The question about Democratic support for Israel is a bit more complicated than the Republicans. Bi partisan support is eroding, and the parties younger, more progressive base is less supportive of Israel than its older, more hawkish members. The party has traditionally enjoyed wide support from America's Jewish demographic, which has traditionally been more socially liberal and progressive regarding gay rights, racial equality and other liberal issues. It has also had strong cultural ties with Israel and seemingly has trouble reconciling its own liberal, progressive values, with an Israeli state that is becoming increasingly far right, and allied with the Republicans. Its party leaders have undoubtedly sought the financial support of the Israel lobby, Haim Saban "I'm a one issue guy, and that issue is Israel" was one of the Clinton's biggest donors. So as Omar so crudely put it, it really does seems to be about the Benjamins.

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    Can you fix the naked links, and ideally make it more clear which citations support which claims, and use more reliable sources than “The Israel Lobby”? – Andrew Grimm Feb 14 at 7:00
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    @Obie2.0 They do; I have upvoted both. The actual answer is quite complicated. – gerrit Feb 14 at 16:37
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    "the Republican party is basically the party of white identity politics" No, it most certainly is not. The only party they've ever had any real sway over was the Democrat party, and that was roughly 100 years ago. – jpmc26 Feb 15 at 0:58
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    @Obie2.0 I think it's more like you think most people in the world are actually like the most fringe elements you keep reading about. Or you don't differentiate between believing statistical trends as opposed to actually hating someone and wanting to oppress or otherwise harm them. Politicians are all at least a little corrupt and interested in manipulating the system to their advantage. That isn't the same thing as supporting actual racists. – jpmc26 Feb 15 at 3:01
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    @Obie2.0 - there's an enormous difference between dlsliking identity politics, and being supportive of white identity politics. The fact that people of your political persuasion can't grasp that simple truth, is the reason Trump is president. If I'm going to be called a racist for opposing affirmative action, I might as well vote for a sack of potatoes (or Trump), whose main defining characteristic compared to other Republican(1) politicians is calling out people who do such calling. (1) and yes, ironically, he's not even a real Republican history wise or views wise, as per many conservatives – user4012 Feb 15 at 17:00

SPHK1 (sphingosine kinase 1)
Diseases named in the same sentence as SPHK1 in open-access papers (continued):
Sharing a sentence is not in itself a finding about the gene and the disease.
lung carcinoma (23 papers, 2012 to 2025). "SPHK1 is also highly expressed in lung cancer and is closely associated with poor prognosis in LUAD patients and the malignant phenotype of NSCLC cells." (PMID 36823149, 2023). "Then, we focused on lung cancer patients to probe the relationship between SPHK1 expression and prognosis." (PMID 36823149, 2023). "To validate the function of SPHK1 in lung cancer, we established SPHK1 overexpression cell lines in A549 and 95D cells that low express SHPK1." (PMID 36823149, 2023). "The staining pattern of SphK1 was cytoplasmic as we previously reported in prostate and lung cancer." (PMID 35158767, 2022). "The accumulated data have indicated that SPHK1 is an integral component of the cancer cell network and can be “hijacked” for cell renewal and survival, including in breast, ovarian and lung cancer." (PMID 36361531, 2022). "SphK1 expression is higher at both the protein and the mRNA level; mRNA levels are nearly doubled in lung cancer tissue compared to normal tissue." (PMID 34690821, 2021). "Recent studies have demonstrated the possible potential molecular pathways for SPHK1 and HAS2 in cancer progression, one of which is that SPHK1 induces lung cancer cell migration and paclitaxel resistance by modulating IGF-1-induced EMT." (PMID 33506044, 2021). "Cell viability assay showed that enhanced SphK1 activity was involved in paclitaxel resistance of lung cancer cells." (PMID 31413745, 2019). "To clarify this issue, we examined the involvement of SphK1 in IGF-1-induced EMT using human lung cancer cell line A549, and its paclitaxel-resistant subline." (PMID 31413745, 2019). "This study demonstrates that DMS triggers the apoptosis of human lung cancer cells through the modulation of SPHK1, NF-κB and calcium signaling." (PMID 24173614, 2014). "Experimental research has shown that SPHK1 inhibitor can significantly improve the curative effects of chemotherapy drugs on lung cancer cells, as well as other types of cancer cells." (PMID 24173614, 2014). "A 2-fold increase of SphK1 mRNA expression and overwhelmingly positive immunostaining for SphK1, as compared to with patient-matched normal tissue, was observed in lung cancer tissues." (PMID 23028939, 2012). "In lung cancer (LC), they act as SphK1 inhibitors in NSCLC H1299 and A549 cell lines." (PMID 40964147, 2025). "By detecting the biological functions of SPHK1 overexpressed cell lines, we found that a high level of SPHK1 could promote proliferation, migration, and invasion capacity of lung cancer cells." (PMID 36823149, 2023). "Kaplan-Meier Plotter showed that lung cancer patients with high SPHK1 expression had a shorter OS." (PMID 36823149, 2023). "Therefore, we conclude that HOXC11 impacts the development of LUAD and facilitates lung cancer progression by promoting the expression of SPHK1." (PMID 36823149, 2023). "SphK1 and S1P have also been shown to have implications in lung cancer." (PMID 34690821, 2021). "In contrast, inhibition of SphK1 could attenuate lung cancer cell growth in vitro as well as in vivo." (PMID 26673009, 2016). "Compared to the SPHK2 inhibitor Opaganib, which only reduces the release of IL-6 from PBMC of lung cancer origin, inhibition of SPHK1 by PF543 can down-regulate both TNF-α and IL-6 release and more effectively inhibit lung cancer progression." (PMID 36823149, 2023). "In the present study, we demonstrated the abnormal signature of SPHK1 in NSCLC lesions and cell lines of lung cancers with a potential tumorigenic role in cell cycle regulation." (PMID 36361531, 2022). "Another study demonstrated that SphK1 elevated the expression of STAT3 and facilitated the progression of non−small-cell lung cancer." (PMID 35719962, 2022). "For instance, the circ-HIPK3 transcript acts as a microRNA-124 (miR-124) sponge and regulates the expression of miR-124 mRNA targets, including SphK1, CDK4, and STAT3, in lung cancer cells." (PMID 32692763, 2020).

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American politics as a whole is pro-Israel. This is apparent if you compare the US stance versus the rest of the world. No other country offers Israel nearly as much unconditional support as the US does. For example, Obama signed a record-breaking $38 billion military aid package to Israel. Looking at it objectively, both Democrats and Republicans are pro-Israel.

In the US popular support for Israel has come from two diametrically opposed factions of society; the small but influential Jewish-American minority, and from Evangelical Christians. The first group has traditionally been aligned with the Democratic party and the latter group with the Republican party. It is stating the obvious that Jews, in general, are more likely to be Zionists than non-Jews.

Evangelical Christian Support

The Evangelical Christian support comes from, among other things, verses in the book of Revelations. According to Elizabeth Oldmixon, a politics professor at the University of North Texas:

These are the folks who believe that there will be a millennium in the future, a golden age, where Christ reigns on Earth, [and] they believe that before Christ will return, there will be a tribulation where Christ defeats evil. There will be natural disasters and wars, and perhaps an Antichrist, as the book of Revelations notes. Then at the end of that period, the people of the Mosaic covenant, including the Jews, will convert. Then after their conversion, the great millennium starts.

A prerequisite for this to happen is the in-gathering of all the Jews in exile to the Holy Land, aka Israel/Palestine. In the words of televangelist Pat Robertson:

These facts about modern day Israel are all true. But mere political rhetoric does not account for the profound devotion to Israel that exists in the hearts of tens of millions of evangelical Christians.

You must realize that the God who spoke to Moses on Mount Sinai is our God. Abraham, Isaac, and Jacob are our spiritual Patriarchs. Jeremiah, Ezekiel, and Daniel are our prophets. King David, a man after God's own heart, is our hero. The Holy City of Jerusalem is our spiritual capital. And the continuation of Jewish sovereignty over the Holy Land is a further bulwark to us that the God of the Bible exists and that His Word is true.